This breathing light is

full of past afternoons, curved as sails.

I try to find the Mountain Man album

I would listen to in the last house,

in the lamp’s honeying, in the shampoo smell

and closeness of a rose-patterned quilt.

Some things are a sun

the heavy months have slipped in front of:

the songs I alight on are more recent,

but I listen as a Saturday fades

in that chore-filled way.

A core: in between the swoop of voices

I can hear my hands smooth fabric,

make small predictions.

I still find it hard to tell

which shirts will hold damp longest,

gathered in their furthest corners.

In other words, idle things occur,

and occur to me: my father playing guitar

by the rough stone side of a daydream.

Being twelve, the stalled shape time takes on;

the plastic strings, varnish that peeled

away with a small noise sometimes,

left flywing shapes. The feeling

leaf-weightless and portable.


Alicia Byrne Keane

Alicia Byrne Keane is a poet and PhD student from Dublin. Alicia has a first class honours degree in English Literature and French from Trinity College Dublin and a MSt. in English Literature 1900-Present from Oxford University, and is currently finishing an Irish Research Council-funded PhD study that problematizes ‘vagueness’ and the ethics of translation in the work of Samuel Beckett and Haruki Murakami, at TCD. Alicia’s poetry has been published in The Moth, The Colorado Review, The Cardiff Review, The Berkeley Poetry Review, Banshee, Bayou, Entropy, Abridged, and the Honest Ulsterman, among others. Alicia’s poem ‘surface audience’ was nominated for a Pushcart Prize and a Best of the Net Prize; the short story ‘Snorkels’ was featured in Marrowbone Books’ anthology ‘The Globe and Scales.’ Alicia is in receipt of an Irish Arts Council Agility Award.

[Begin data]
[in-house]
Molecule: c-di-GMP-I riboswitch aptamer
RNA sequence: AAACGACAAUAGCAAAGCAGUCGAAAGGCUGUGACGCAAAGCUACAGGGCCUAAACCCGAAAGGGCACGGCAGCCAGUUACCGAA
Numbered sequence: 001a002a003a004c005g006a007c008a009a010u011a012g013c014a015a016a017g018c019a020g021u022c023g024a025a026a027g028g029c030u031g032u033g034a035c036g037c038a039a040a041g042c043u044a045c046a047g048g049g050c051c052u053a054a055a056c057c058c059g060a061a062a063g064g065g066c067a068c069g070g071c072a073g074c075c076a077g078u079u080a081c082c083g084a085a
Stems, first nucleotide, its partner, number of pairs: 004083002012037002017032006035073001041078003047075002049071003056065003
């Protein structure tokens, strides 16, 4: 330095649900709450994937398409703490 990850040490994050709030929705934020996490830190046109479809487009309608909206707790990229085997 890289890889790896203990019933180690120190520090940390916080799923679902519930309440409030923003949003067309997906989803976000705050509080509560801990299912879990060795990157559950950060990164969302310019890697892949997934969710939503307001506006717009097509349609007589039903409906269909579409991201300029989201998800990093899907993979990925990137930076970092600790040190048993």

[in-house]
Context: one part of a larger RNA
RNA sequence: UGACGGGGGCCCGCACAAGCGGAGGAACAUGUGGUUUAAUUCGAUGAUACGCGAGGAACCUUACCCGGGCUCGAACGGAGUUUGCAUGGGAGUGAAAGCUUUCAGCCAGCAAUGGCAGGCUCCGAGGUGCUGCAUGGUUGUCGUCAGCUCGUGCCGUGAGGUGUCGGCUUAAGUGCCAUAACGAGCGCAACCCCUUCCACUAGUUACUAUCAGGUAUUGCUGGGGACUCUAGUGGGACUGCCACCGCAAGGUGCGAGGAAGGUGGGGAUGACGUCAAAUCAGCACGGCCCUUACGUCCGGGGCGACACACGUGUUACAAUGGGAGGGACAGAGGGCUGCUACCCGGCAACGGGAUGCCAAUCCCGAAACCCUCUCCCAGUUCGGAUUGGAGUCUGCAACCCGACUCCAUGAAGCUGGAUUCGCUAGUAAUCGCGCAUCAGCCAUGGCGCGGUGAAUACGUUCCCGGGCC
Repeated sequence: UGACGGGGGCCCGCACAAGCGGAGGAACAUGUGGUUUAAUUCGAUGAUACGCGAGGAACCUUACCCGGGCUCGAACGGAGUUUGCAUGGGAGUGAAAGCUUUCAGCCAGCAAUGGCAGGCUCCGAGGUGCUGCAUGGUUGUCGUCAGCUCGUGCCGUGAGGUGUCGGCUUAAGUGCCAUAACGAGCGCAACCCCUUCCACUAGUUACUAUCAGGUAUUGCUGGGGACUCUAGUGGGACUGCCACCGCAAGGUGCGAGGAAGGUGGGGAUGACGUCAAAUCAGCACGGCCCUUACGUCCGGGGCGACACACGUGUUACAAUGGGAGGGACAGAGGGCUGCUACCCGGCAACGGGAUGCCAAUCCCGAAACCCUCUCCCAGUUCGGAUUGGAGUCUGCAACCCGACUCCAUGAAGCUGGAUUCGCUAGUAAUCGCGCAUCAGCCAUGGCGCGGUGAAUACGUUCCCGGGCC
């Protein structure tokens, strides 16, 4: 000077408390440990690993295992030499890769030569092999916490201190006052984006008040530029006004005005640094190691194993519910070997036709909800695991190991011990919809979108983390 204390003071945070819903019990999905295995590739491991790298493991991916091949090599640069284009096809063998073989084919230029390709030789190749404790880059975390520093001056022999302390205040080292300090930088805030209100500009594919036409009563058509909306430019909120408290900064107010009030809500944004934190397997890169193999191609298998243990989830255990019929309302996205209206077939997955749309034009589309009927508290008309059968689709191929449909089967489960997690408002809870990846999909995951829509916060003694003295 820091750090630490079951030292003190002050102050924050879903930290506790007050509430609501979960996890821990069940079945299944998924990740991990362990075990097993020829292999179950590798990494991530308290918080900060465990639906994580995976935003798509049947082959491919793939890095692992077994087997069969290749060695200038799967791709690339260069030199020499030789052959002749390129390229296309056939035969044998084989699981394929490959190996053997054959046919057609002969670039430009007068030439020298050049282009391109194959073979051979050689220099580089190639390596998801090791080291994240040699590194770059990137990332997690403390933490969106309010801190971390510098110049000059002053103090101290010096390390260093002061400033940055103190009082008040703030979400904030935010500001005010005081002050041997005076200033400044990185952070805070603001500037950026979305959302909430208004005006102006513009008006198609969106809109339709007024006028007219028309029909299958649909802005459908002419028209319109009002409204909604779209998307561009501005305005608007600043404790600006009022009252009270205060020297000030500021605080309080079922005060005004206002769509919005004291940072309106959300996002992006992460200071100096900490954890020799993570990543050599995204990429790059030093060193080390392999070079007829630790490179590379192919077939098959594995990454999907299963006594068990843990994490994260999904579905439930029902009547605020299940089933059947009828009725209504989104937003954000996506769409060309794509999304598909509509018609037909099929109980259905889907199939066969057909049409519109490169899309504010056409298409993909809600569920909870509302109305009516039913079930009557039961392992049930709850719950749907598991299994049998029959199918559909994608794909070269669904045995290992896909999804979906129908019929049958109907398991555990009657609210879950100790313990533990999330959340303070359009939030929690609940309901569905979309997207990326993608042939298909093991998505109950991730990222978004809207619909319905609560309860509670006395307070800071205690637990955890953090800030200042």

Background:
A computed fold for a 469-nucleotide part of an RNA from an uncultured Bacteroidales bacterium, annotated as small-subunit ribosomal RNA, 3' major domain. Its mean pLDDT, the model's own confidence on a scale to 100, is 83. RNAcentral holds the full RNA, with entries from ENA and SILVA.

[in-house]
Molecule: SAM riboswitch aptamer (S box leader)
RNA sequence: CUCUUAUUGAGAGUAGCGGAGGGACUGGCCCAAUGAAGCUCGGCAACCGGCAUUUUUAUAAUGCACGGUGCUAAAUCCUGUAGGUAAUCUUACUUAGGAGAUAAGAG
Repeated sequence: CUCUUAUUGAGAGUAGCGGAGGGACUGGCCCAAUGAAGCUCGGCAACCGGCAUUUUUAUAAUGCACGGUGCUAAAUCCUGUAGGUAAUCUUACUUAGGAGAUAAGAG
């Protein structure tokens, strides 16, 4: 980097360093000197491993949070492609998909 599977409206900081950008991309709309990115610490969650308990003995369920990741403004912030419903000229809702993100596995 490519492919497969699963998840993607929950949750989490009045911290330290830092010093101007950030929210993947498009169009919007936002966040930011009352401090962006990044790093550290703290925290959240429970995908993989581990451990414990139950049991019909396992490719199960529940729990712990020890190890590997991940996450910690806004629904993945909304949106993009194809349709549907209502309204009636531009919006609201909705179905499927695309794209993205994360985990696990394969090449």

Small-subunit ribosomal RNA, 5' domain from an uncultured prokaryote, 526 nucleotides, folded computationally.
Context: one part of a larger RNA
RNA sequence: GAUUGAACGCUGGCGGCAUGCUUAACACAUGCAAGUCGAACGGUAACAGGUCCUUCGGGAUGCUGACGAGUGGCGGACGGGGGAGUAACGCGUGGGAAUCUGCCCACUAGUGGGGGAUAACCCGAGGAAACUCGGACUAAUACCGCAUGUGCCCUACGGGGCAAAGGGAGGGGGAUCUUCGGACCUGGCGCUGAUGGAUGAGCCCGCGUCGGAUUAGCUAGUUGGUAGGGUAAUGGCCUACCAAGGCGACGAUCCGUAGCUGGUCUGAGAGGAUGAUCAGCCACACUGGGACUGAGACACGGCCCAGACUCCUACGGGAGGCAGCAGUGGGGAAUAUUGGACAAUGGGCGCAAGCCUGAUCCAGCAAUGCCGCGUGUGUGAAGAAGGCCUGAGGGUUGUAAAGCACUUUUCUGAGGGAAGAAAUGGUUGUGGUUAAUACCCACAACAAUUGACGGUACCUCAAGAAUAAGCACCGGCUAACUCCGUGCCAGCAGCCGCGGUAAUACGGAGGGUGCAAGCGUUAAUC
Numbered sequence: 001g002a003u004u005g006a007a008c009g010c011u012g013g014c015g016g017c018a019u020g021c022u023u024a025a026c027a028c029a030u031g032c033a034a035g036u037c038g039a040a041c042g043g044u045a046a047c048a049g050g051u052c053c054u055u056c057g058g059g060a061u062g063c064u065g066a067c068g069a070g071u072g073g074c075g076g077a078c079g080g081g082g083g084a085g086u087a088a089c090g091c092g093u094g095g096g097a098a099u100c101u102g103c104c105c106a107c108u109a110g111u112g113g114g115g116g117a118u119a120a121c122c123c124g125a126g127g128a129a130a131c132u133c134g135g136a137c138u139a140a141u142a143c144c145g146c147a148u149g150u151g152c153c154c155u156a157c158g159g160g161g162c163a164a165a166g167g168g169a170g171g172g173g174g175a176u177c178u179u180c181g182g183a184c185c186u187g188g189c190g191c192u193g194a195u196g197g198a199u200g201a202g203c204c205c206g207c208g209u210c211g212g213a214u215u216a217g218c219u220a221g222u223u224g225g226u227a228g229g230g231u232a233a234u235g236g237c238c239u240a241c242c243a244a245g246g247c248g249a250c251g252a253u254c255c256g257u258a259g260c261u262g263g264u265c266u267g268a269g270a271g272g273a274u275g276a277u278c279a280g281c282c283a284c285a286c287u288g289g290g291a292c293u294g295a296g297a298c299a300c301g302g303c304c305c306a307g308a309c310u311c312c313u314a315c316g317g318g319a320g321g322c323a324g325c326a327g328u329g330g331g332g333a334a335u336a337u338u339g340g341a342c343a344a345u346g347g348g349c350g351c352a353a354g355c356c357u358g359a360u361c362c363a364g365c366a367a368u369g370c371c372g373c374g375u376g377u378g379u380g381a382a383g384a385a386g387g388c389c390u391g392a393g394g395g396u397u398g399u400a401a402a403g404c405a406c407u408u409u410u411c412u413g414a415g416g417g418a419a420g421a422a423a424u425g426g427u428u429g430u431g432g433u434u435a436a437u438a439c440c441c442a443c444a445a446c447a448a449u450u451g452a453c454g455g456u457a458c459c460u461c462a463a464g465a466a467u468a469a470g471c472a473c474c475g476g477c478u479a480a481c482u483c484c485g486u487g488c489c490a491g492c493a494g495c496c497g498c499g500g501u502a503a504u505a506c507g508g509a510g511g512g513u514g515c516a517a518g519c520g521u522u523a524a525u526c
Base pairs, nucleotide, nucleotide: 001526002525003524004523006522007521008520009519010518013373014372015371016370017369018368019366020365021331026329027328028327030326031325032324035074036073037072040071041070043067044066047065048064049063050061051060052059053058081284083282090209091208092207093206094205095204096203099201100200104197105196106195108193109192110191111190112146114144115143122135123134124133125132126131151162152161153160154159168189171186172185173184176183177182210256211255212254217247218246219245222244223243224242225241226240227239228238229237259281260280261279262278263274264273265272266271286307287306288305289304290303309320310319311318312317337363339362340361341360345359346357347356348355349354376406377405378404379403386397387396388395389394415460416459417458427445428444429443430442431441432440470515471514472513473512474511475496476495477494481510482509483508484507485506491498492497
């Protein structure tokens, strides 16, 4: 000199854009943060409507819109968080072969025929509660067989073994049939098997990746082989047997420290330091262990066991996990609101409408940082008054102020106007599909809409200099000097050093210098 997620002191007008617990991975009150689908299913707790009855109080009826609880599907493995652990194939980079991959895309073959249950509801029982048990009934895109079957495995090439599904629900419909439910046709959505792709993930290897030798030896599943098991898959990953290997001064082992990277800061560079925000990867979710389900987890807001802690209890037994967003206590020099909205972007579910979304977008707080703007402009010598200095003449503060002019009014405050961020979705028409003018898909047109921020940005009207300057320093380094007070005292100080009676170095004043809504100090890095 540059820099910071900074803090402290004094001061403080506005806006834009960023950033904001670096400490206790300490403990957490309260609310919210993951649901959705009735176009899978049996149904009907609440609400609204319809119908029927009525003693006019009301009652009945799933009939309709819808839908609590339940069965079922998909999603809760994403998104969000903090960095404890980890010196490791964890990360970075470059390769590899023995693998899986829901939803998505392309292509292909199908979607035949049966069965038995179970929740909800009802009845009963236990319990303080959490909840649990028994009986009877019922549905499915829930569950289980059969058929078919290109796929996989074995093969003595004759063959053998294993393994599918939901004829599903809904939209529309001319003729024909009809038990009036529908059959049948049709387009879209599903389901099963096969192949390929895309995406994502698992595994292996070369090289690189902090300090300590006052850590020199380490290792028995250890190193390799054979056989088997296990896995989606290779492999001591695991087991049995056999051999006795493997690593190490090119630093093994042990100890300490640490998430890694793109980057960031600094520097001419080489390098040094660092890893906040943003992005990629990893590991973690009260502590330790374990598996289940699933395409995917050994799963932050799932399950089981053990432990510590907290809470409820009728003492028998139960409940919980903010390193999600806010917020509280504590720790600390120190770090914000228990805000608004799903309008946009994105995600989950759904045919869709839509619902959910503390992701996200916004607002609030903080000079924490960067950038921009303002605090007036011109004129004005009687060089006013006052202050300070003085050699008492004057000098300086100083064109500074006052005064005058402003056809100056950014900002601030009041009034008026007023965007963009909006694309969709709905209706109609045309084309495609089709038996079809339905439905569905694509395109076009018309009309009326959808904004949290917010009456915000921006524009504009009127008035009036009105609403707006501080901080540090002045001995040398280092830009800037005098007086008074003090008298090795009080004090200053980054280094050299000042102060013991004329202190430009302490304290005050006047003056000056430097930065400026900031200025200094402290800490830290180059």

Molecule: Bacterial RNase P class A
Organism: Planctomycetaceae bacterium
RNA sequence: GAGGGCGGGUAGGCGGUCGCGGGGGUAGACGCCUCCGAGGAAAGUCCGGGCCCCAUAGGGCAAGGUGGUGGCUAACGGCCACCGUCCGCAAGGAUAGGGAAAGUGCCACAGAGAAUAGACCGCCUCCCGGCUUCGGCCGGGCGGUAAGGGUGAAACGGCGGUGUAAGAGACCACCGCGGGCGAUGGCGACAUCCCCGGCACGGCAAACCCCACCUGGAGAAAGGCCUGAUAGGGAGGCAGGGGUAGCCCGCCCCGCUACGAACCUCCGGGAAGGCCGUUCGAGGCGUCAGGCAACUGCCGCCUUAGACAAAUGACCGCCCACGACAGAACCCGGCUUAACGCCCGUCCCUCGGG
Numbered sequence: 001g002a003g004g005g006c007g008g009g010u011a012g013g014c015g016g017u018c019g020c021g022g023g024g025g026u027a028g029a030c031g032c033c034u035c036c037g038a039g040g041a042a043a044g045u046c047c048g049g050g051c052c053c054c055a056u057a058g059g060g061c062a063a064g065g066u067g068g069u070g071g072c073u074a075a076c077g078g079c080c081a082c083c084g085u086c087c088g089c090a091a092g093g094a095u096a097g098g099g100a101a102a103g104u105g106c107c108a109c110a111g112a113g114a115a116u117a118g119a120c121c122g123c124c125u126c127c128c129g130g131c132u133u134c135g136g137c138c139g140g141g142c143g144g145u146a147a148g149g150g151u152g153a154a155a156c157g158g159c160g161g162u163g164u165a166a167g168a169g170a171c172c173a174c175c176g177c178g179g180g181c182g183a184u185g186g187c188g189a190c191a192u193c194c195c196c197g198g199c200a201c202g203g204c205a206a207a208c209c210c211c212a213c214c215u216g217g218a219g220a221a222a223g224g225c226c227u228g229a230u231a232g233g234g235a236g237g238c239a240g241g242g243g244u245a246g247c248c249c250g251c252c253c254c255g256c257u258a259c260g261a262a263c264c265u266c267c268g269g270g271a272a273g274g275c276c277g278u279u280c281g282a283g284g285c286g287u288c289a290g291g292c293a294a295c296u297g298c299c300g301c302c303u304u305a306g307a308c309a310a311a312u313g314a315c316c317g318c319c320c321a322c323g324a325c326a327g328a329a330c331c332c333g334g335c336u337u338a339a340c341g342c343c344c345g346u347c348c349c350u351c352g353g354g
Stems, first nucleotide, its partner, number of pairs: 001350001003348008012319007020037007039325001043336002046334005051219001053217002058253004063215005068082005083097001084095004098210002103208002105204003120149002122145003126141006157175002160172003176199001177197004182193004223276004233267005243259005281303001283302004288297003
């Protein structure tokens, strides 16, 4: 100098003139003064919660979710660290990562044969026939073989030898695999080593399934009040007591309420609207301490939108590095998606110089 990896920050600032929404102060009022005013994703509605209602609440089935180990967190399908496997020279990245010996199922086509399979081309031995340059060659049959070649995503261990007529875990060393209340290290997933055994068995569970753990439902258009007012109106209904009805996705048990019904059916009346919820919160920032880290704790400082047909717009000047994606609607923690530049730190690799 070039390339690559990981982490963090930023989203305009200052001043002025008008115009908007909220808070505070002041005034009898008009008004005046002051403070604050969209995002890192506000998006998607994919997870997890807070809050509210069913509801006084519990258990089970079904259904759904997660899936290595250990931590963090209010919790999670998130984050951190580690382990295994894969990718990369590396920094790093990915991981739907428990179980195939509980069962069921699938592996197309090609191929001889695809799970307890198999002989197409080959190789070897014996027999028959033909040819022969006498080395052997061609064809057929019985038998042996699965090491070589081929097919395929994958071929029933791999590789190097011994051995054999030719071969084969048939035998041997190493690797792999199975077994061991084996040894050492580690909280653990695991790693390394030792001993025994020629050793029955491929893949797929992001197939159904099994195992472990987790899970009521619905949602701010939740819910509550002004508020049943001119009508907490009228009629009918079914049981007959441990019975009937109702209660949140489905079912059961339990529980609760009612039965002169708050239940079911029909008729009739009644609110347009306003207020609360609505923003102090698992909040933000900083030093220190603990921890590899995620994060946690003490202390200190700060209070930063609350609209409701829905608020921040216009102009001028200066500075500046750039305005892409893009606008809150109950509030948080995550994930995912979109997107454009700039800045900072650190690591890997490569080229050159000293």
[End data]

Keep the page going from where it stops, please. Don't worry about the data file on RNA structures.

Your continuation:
Lisa Rigge

Looking for Salvation


Lisa Rigge

Lisa Rigge is an artist living in Pleasanton, CA. These photographs are part of her black and white series titled “Sacred Pause”. Her articles, poetry and journal writing have been published in Passager Books Pandemic Diaries, Dream Time Magazine, and The Rose in the World. She is also a photographer whose photographs have been published in The Sun Magazine, Lens Work, and Passager Books Pandemic Diaries. Along with writing and photography, she enjoys hiking with her husband and new dog, Sheeba.

Lake, Mirror

Saturday morning to ourselves.

No husbands, no kids.

The lake house, a friend’s but ours

for a few hours. We shimmy

out of jeans into bathing suits,

one piece, thanks very much.

On the pier, I drop my cover-up,

dangle feet in cool water. You say

no one’s seen me in a suit since the

kids were born.

No judgment, I answer,

all the while thinking

why don’t we ever take it easy

on ourselves, we women? Be more like

men. Never a thought to

belly bursting its waistband,

to skin once smooth and firm, now

sagging. Eyes never darting

downward in shame for appearing

less than perfect.

The sun behind does its magic,

transforms us to long shadows

dancing, shimmering,

transports us, two young girls

laughing, carefree

on a do-nothing summer’s day.


Peggy Hammond

Peggy Hammond’s recent poems appear or are forthcoming in Pangyrus, The Comstock Review, For Women Who Roar, Fragmented Voices, The Sandy River Review, ONE ART, and elsewhere. A Best of the Net nominee, her chapbook The Fifth House Tilts is due out fall 2022 (Kelsay Books). Her full-length play A Little Bit of Destiny was produced by OdysseyStage Theatre in Durham, NC.

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